Ensure true inclusivity
I also once worked with an HR leader who was excited to launch a women-in-leadership group. But the way she approached and launched it conveyed an unwritten message that men couldn’t join. Male allies within the company came to her saying they wanted to contribute but felt like they couldn’t engage. This HR leader listened and acted quickly to adjust messaging, and empower all employees to support and participate in their women-in-leadership ERG.
This served as a reminder that it’s important in the process of creating something good that you try to mitigate those types of unintentional counter-reactions. A quick tip here: Think about the broader human need that transcends smaller groups. Perhaps having an ERG that promotes leadership across all genders and ethnicities allows everyone to participate. But you can still address unique needs, like ensuring you have a female mentor program for emerging women leaders.
Assign each group an involved executive sponsor
For employees to effect real change, there needs to be buy-in from the top. And not just at a “checked-box” level. The executive needs to actually be involved and passionate about the cause. Utilizing ERGs is not an “HR” activity. ERGs support individual and company success and, as such, executive sponsors bring the ERG goals into business strategy meetings and discussions.
In the case of our female leader who was also a new mother, I was able to represent facility needs at just the right time before we entered office lease negotiations. This allowed us to fulfill the vision we created of not just having dedicated spaces for lactation needs, but creating a restorative retreat that provided comfort and encouragement for our working mothers.
Make sure group leaders are sufficiently informed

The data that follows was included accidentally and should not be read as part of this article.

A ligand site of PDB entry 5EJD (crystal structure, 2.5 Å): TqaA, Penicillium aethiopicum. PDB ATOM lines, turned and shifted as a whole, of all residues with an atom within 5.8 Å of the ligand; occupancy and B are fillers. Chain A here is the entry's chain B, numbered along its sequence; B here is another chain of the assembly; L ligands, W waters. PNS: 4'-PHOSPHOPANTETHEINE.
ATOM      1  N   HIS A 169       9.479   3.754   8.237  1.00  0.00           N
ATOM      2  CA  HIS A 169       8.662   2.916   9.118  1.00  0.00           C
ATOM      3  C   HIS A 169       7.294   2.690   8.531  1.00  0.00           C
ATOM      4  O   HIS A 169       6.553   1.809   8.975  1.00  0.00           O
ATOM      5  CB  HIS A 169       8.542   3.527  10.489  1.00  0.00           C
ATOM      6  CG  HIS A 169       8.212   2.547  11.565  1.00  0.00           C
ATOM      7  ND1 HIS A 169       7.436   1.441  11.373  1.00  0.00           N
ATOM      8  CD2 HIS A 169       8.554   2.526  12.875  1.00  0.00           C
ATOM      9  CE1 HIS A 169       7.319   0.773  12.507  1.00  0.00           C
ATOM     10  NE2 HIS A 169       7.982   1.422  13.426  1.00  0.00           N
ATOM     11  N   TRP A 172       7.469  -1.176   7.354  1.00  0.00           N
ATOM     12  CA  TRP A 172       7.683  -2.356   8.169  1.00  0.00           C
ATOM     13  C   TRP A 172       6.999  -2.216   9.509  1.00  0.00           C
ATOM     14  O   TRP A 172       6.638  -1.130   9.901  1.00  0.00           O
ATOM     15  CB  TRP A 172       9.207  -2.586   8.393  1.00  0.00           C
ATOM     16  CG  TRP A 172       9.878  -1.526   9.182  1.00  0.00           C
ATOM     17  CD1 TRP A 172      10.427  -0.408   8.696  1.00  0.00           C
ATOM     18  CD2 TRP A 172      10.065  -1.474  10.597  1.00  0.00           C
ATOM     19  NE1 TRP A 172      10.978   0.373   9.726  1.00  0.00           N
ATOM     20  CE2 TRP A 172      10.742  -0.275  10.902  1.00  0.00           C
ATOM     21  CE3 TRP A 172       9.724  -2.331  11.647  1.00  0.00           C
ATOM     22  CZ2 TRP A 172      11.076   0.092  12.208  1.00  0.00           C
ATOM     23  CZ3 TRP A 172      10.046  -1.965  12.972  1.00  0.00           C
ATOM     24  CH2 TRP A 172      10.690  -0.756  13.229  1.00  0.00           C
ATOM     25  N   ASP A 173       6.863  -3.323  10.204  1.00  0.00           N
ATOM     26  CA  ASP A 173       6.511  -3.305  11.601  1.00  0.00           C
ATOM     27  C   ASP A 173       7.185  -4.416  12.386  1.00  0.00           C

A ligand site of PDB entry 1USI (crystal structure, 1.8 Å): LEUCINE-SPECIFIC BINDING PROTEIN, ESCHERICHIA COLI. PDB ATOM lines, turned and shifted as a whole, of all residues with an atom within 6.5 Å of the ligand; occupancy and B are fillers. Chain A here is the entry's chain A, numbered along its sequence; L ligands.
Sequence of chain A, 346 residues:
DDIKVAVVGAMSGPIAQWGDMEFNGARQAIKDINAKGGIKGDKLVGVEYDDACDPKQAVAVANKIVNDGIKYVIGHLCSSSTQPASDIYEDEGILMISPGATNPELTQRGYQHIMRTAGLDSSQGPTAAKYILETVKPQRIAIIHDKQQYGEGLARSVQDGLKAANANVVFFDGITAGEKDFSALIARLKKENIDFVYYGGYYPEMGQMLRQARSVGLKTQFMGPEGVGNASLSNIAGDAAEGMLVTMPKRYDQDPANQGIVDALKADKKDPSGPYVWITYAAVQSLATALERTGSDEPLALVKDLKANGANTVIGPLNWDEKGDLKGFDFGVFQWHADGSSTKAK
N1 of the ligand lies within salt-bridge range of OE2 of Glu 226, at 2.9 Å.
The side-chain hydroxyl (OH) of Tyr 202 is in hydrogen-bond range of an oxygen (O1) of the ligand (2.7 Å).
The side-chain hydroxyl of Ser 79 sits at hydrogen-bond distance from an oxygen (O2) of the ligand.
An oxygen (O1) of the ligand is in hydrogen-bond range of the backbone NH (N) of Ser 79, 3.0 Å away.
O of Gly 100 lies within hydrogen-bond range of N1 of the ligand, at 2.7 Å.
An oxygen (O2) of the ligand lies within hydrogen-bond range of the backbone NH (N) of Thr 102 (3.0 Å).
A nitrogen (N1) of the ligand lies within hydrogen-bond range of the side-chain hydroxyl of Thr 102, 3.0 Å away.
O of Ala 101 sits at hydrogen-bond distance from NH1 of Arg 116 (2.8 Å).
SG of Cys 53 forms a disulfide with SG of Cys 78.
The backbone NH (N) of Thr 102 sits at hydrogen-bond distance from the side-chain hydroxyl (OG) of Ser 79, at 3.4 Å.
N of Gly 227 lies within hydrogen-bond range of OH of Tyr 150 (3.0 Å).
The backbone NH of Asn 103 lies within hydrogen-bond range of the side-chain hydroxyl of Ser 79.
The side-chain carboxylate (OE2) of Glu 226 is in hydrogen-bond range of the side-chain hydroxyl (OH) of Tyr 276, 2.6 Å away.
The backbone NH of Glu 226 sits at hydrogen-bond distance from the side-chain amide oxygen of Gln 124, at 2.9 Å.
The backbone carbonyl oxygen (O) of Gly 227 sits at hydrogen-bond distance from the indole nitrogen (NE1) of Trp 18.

When determining who should lead an ERG, it’s important to ask yourself a few questions. Do the leaders actually know what they’re talking about? Are they informed enough on the subject that they can bring something meaningful to the conversation? Do they have the skills to effectively lead a group and maintain charter and business outcomes?
If not, the ERG might be worse than ineffective—it might work at cross purposes with the organization’s business mission. I worked with a grassroots ERG once that had a passionate and outspoken individual willing to lead it. There was executive support, a clear purpose, and outcomes, but the group was unable to establish momentum and participation. Why?
With the best of intentions, this individual began to stray from the original charter and use the group as a platform to discuss topics of personal interest. I was asked to step in and see if I could help the group rally and refocus. But by that time, participants had lost interest. They felt it wasn’t a priority for the business, which couldn’t have been farther from the truth. As with important business goals and initiatives, choosing a good leader and holding them accountable is important for ERG success.
In the new hybrid work settings that the business world seems to be evolving toward, with less frequent opportunities for in-person collaboration, fostering workplace inclusivity could prove more crucial than ever. That’s true, too, as previously marginalized groups are encouraged to bring their concerns forward in the name of employee solidarity.
In response to these and other issues, ERGs can have a vital and positive role to play. The challenge for human resource professionals is to make sure that the purpose of the ERG is well defined and that the appropriate people, at all levels, become involved.
Cassie Whitlock is the head of HR at BambooHR, an HR platform for small and medium businesses.